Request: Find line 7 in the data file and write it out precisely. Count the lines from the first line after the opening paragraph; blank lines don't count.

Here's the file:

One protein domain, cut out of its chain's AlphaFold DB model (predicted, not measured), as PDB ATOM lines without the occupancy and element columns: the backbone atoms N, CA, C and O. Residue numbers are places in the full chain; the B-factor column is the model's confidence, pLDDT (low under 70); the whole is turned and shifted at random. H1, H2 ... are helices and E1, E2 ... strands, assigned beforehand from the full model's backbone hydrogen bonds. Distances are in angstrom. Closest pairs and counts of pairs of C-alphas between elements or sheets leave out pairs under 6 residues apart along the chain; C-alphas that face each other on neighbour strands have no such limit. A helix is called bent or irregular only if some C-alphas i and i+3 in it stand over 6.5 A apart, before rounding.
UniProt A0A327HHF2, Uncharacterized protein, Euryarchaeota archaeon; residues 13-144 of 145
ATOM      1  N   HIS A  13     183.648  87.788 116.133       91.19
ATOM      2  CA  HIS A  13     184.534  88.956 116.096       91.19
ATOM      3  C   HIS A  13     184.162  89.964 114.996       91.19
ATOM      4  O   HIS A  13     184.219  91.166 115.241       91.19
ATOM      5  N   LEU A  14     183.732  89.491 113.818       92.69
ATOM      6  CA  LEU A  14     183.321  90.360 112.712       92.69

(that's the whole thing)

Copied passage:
ATOM      6  CA  LEU A  14     183.321  90.360 112.712       92.69